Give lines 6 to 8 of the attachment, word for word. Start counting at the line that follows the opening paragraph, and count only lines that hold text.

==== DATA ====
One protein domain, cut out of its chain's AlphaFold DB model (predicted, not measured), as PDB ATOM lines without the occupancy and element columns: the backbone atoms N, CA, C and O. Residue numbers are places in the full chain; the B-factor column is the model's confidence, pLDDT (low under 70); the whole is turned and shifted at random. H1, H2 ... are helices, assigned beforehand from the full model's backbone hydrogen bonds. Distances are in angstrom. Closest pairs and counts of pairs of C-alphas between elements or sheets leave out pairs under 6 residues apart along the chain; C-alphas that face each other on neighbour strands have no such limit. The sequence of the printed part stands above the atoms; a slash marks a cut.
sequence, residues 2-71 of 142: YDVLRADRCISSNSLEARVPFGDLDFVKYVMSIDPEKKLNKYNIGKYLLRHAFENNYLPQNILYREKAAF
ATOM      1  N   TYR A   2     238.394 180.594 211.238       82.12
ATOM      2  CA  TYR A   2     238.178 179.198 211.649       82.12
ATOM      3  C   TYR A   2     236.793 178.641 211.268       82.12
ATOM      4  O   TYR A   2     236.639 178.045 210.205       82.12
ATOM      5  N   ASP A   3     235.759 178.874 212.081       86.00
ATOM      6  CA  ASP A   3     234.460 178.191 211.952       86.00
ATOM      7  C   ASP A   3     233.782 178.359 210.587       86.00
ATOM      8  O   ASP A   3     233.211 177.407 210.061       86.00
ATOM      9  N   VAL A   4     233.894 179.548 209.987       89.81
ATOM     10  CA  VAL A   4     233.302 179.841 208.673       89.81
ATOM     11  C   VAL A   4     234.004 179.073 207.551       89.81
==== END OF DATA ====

ATOM      5  N   ASP A   3     235.759 178.874 212.081       86.00
ATOM      6  CA  ASP A   3     234.460 178.191 211.952       86.00
ATOM      7  C   ASP A   3     233.782 178.359 210.587       86.00